separate section; not merely is it a. limitation with respect to a particular class'ofbbligations, but the tenor of the section indicates that a special contract with special liabilities is contemplated. The direction of the court seems a prerequisite 'to any action, and when the nature of the liability of sureties is considered, it seems clear that the legislature of Wisconsin intended by this section a special liability bounded and limited in a special'way, and that a contract of suretyship entered into under such a statute must be held to have incorporated into it all those provisions of limitation. I have no doubt that, logically, that is a fair and true construction of the statute; alid while it conflicts with the general role as to limitations, yet I think my brother SHIRAS has shown suffi. cient reasons to justify us in holding it, outside of the general rule. I have no doubt that the death of the guardian is a. discharge within the meaning of the section. I therefore' ooncur with him in sustaining the demurrer.
(Diatrict (Jourt, D. South Carolina,. July 18, 1888.) Under Rev. St. U. S. § 864, requiring a deposition to be reduced to writing ;by the officer taking it, or by the witness in the presence of Buch officer, and ,by no other person, the irregularity of taking the in a continuous narrative' form. on a. type-writer, will be waived by appearance and cross, examination by the adverse party. who is also an attorney of record in the case, without objecting to the form of the deposition or the use of the type· writer. 2. SAME-CERTl:FICATE. Part of such testimony being in writing, and the certificate of the officer not showing whos,e writing it was,. the deposition should be suppressed as the exceptqr could not be deemed, by appearing, to have waived an irregularity . wb,ichwas not committed until after the testimony was taken. 8. SAME-SUPPRESSION-'-RE- EXAMINATION. Such omission not being the fault of the party in whose interest the depo sitio,ns were taken. he should be allowed an opportunity tore-examine the witn'esses whose depositions were suppressed.
FORM ON TYPE-WRITER-WAIVER OF OBJECTION.
In Bankruptcy. Motionto suppress deposition. Mitchell Smith, for assignee. J. P. K. Bryan, for bankrupt. SIMONTON, J. A deposition de bene esse after due notice was taken in this case before Robert R. Shellaberger, Esq., a nou1ry public, in Washington, D. witness examined was William E.Earle, Esq., an attorney on this record, for A. Blythe, assignee, resident in Washington. At his examination William M. 'l'homas, Esq., who is also an attorney onthe record, was present. The package containing the deposition was sent by Jllail to the clerk of this court. The, cause was under reference to a speCial master. An order of court was obtained, and the deposition
IN BE THOMAS.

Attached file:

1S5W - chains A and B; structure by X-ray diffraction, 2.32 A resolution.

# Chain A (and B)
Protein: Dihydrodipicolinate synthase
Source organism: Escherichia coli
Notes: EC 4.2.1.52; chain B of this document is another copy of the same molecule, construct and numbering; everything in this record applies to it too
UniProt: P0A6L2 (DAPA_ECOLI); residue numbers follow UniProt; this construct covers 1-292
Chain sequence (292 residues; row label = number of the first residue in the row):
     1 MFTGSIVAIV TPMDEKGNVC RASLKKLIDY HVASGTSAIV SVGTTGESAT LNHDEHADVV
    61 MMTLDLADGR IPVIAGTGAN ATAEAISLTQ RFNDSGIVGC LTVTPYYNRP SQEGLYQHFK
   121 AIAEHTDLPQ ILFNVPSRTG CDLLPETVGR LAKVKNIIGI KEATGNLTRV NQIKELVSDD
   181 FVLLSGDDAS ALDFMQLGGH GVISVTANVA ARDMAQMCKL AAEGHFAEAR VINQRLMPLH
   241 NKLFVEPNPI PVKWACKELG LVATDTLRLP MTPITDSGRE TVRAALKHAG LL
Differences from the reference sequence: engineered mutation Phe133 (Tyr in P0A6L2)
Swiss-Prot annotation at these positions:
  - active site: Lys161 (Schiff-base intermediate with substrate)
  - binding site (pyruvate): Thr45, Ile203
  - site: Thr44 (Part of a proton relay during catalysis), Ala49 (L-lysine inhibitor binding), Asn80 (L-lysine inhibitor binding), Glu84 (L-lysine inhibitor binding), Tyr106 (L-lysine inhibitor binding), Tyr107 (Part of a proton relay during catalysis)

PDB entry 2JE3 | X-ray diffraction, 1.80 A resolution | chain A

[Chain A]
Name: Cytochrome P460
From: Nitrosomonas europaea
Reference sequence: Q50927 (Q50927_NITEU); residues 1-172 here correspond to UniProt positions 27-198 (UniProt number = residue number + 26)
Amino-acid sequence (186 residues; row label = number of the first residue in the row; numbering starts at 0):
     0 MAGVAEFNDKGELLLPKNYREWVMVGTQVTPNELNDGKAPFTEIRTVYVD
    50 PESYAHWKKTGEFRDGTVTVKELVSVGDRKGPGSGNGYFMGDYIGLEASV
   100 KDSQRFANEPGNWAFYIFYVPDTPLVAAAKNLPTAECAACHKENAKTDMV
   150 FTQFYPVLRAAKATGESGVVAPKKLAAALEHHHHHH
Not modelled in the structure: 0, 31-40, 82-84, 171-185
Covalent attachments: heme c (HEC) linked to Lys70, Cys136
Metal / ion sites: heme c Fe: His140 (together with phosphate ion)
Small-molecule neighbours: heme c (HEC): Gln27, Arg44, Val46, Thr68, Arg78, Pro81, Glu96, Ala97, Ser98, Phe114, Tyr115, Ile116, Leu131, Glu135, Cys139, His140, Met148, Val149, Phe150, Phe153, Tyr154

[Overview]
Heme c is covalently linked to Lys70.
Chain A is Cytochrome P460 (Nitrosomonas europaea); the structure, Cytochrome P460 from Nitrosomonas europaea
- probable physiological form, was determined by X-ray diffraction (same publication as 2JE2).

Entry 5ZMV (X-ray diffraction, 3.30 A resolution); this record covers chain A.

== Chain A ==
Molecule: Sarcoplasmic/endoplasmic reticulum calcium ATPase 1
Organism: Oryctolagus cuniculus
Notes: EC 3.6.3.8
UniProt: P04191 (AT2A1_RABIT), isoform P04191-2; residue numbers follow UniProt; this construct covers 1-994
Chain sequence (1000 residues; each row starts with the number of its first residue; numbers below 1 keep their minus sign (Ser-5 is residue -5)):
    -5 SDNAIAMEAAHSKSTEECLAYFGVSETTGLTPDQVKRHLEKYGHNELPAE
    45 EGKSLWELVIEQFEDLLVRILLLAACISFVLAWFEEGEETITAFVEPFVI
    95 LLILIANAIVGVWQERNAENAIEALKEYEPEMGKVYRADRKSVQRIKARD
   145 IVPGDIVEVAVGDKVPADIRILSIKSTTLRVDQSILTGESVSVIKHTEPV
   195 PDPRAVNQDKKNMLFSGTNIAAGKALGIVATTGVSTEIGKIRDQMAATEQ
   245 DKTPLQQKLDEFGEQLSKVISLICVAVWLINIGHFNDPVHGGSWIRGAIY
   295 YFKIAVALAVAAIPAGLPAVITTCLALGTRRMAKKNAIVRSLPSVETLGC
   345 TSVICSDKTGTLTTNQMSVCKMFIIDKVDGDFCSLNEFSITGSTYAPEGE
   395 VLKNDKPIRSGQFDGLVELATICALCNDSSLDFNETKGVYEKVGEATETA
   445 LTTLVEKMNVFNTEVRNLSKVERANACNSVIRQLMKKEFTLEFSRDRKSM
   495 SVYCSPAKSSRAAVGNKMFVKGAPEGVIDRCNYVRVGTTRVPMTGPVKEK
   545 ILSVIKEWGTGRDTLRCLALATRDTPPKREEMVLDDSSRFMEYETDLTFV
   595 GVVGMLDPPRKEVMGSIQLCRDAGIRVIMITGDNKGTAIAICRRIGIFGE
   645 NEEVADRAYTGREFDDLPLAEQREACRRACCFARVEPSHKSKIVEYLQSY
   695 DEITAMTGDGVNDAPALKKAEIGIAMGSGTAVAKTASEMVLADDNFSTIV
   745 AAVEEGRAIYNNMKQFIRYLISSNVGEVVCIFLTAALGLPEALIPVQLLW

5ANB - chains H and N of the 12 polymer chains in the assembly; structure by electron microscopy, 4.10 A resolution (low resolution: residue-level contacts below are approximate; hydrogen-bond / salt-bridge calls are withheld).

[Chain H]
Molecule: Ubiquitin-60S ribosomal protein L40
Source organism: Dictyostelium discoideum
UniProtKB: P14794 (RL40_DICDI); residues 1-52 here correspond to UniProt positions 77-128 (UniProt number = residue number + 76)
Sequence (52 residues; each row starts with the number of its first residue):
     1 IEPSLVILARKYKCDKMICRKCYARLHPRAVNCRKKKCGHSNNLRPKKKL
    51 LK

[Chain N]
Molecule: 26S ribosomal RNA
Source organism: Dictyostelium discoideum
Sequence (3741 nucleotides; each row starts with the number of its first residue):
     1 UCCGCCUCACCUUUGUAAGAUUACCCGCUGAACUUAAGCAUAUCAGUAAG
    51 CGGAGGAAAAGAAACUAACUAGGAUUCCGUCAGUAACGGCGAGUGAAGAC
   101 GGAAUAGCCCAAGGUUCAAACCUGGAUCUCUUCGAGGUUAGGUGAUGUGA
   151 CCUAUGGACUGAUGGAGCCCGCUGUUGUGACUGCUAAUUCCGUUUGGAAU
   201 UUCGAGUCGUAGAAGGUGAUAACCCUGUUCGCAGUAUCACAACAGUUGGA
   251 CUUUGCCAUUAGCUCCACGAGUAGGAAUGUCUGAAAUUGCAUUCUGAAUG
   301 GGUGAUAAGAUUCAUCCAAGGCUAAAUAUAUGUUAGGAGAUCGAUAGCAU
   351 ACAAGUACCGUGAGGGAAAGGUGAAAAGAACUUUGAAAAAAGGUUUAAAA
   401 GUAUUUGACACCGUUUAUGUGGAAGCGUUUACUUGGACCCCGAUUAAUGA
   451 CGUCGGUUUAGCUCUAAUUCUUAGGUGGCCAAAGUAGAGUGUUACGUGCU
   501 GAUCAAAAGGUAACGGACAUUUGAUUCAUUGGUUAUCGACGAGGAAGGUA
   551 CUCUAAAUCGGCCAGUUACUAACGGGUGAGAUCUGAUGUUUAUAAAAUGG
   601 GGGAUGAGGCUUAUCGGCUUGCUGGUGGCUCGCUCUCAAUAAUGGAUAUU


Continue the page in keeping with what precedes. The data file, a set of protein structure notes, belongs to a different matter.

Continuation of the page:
was opened. Thereupon the present attorney for Mr. Thomas moves to suppress the deposition for the reasons stated below. It appears that the testimony in chief of Mr. Earle is a continuous narrative, taken down on a type-writer, numbering 13 pages of law. cap At the end of it, there appears in manuscript, in the hand, apparently, of Mr. Shellaberger, the notary public, eight objections made by Mr. Thomas to the testimony of Mr. Earle. The first objection goes to the whole testimony as irrelevant, not responsive, and not being the besi evidence. The other objections are to certain specified parts of the testimony. No objection was made either as to the form of the testimony, or to the manner in which it 'ras submitted and presented. Then follows the cross-examination of Mr. Earle by Mr. Thomas, and his examination in reply, all in manuscript, in the handwriting, apparently, of Mr. Shellaberger. The first objection is to the testimony taken on the typewriter. It is not in the handwriting of the notary, nor of the witness, 8S is required by section 864, Rev. St. There can be no question that depositions de bene MI/e, being in derogation of the common law, and having their sanction solely in the statute, must follow all the statutory requirements, .or in general they will be excluded. BeU v. MQlTiBon, 1 Pet. 351; Cook v. Burriley, 11 Wall. 659. When, the party taking the deposition has given .notice to the other party, who attends, and cross-examines the witnesses, all irregularities attending the taking of the deposition, or occurring during the examination of the witness, . not objected to at the time, are deemed to be waived. Shutte v. Thomp8on, 15 Wall. 151; Di'fl.8'!¥lorev. Maroney, 4 Blatchf. 416, 17 Myers Fed. Dec. 636. In this case Mr. Th9mas himself was present, Saw the stateIilent of Mr. Earle submitted, taken on the type-writer, examinedit, made objections to it in whole' and as to parts, but interposed no objection whatever to the fact that he submitted it in narrative and continuous form, prepared and takenona type-writer. This must be held to be a waiver of this irregularity. The second objection is to the form of the certificate of the magistrate taking the deposition. The certificate uses this language: "* * * , That the foregoing depositionw8s .by the said Earle given in my presence, and, when reduced to writing as so given, was by said Earle subscribed alld sworn to in my presence." The section 864, Rev. St., requires that the "testimony be reduced to writing by the magistrate.taking the deposition, or by himself, [the witness,] in the magistrate's presence, bY,no other person." In this case the part of the testimony inman'Uscript appears to be in handwriting of the magistrate. But there is no certificate of this. Were it certified we might overlook this objection under the cases of Van Nes8 v. Heineke, 2 Cranch, C. C. 259; Vasse v. Smith, Id. 31; Centre v. Keene, Id. 198, quoted in Desty, Fed. Proc.459. The objection fatal. The la.w requires a certificate that the act was complied with. Harris v. Wall, 7 How. 693. Inasmuch as the certificate Was made after Mr. Thomas had attended, and its contents could ,'hot have been known until the deposition was opened, hecanriot be held to have waived this defect. Nor is the defect purely formal. The stat-